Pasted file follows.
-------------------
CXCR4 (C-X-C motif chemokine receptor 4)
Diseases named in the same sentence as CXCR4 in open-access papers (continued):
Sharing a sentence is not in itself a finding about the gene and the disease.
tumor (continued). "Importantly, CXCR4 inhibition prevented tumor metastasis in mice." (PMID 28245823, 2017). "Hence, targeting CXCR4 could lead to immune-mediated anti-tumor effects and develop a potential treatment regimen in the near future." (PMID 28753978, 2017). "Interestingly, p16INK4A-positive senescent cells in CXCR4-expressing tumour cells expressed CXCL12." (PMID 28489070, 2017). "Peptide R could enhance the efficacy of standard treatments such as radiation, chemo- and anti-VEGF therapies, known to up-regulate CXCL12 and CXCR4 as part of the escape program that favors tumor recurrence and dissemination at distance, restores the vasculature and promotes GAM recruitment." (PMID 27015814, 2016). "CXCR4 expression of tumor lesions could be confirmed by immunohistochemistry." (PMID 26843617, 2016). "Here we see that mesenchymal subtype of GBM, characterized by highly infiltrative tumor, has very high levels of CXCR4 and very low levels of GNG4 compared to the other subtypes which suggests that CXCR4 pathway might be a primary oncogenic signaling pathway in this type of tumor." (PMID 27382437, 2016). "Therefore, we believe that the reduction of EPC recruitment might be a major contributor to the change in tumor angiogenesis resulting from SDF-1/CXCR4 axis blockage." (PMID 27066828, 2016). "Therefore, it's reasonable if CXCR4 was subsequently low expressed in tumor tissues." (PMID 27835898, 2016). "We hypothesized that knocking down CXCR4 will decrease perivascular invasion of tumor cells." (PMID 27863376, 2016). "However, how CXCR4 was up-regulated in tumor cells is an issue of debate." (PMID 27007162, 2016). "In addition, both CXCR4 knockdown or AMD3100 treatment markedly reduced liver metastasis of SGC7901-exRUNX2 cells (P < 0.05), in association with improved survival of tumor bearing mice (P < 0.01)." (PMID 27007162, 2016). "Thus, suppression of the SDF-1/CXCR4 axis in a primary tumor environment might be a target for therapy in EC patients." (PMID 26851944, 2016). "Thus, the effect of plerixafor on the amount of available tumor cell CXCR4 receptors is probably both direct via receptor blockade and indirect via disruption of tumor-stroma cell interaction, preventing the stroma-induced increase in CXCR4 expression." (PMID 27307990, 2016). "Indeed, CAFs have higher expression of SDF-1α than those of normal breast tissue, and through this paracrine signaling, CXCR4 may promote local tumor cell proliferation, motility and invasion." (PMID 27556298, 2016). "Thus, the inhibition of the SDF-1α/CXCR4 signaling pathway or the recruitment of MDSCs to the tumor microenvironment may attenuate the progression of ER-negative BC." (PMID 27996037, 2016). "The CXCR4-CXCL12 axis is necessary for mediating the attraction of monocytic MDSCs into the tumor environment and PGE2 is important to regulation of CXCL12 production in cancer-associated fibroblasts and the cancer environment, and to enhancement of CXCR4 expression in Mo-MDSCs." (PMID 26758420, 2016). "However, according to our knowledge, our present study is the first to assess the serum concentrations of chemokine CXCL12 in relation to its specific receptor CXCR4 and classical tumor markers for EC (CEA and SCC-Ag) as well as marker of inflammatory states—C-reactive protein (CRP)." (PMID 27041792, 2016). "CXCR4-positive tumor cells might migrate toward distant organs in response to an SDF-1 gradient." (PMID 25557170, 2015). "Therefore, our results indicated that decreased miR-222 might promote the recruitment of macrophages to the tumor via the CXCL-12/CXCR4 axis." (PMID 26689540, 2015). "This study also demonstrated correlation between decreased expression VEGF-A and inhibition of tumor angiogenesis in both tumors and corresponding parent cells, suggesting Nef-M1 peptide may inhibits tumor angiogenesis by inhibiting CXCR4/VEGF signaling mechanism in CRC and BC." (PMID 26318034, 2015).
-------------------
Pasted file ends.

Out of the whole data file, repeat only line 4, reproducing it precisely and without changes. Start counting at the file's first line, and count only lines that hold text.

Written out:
tumor (continued). "Importantly, CXCR4 inhibition prevented tumor metastasis in mice." (PMID 28245823, 2017). "Hence, targeting CXCR4 could lead to immune-mediated anti-tumor effects and develop a potential treatment regimen in the near future." (PMID 28753978, 2017). "Interestingly, p16INK4A-positive senescent cells in CXCR4-expressing tumour cells expressed CXCL12." (PMID 28489070, 2017). "Peptide R could enhance the efficacy of standard treatments such as radiation, chemo- and anti-VEGF therapies, known to up-regulate CXCL12 and CXCR4 as part of the escape program that favors tumor recurrence and dissemination at distance, restores the vasculature and promotes GAM recruitment." (PMID 27015814, 2016). "CXCR4 expression of tumor lesions could be confirmed by immunohistochemistry." (PMID 26843617, 2016). "Here we see that mesenchymal subtype of GBM, characterized by highly infiltrative tumor, has very high levels of CXCR4 and very low levels of GNG4 compared to the other subtypes which suggests that CXCR4 pathway might be a primary oncogenic signaling pathway in this type of tumor." (PMID 27382437, 2016). "Therefore, we believe that the reduction of EPC recruitment might be a major contributor to the change in tumor angiogenesis resulting from SDF-1/CXCR4 axis blockage." (PMID 27066828, 2016). "Therefore, it's reasonable if CXCR4 was subsequently low expressed in tumor tissues." (PMID 27835898, 2016). "We hypothesized that knocking down CXCR4 will decrease perivascular invasion of tumor cells." (PMID 27863376, 2016). "However, how CXCR4 was up-regulated in tumor cells is an issue of debate." (PMID 27007162, 2016). "In addition, both CXCR4 knockdown or AMD3100 treatment markedly reduced liver metastasis of SGC7901-exRUNX2 cells (P < 0.05), in association with improved survival of tumor bearing mice (P < 0.01)." (PMID 27007162, 2016). "Thus, suppression of the SDF-1/CXCR4 axis in a primary tumor environment might be a target for therapy in EC patients." (PMID 26851944, 2016). "Thus, the effect of plerixafor on the amount of available tumor cell CXCR4 receptors is probably both direct via receptor blockade and indirect via disruption of tumor-stroma cell interaction, preventing the stroma-induced increase in CXCR4 expression." (PMID 27307990, 2016). "Indeed, CAFs have higher expression of SDF-1α than those of normal breast tissue, and through this paracrine signaling, CXCR4 may promote local tumor cell proliferation, motility and invasion." (PMID 27556298, 2016). "Thus, the inhibition of the SDF-1α/CXCR4 signaling pathway or the recruitment of MDSCs to the tumor microenvironment may attenuate the progression of ER-negative BC." (PMID 27996037, 2016). "The CXCR4-CXCL12 axis is necessary for mediating the attraction of monocytic MDSCs into the tumor environment and PGE2 is important to regulation of CXCL12 production in cancer-associated fibroblasts and the cancer environment, and to enhancement of CXCR4 expression in Mo-MDSCs." (PMID 26758420, 2016). "However, according to our knowledge, our present study is the first to assess the serum concentrations of chemokine CXCL12 in relation to its specific receptor CXCR4 and classical tumor markers for EC (CEA and SCC-Ag) as well as marker of inflammatory states—C-reactive protein (CRP)." (PMID 27041792, 2016). "CXCR4-positive tumor cells might migrate toward distant organs in response to an SDF-1 gradient." (PMID 25557170, 2015). "Therefore, our results indicated that decreased miR-222 might promote the recruitment of macrophages to the tumor via the CXCL-12/CXCR4 axis." (PMID 26689540, 2015). "This study also demonstrated correlation between decreased expression VEGF-A and inhibition of tumor angiogenesis in both tumors and corresponding parent cells, suggesting Nef-M1 peptide may inhibits tumor angiogenesis by inhibiting CXCR4/VEGF signaling mechanism in CRC and BC." (PMID 26318034, 2015).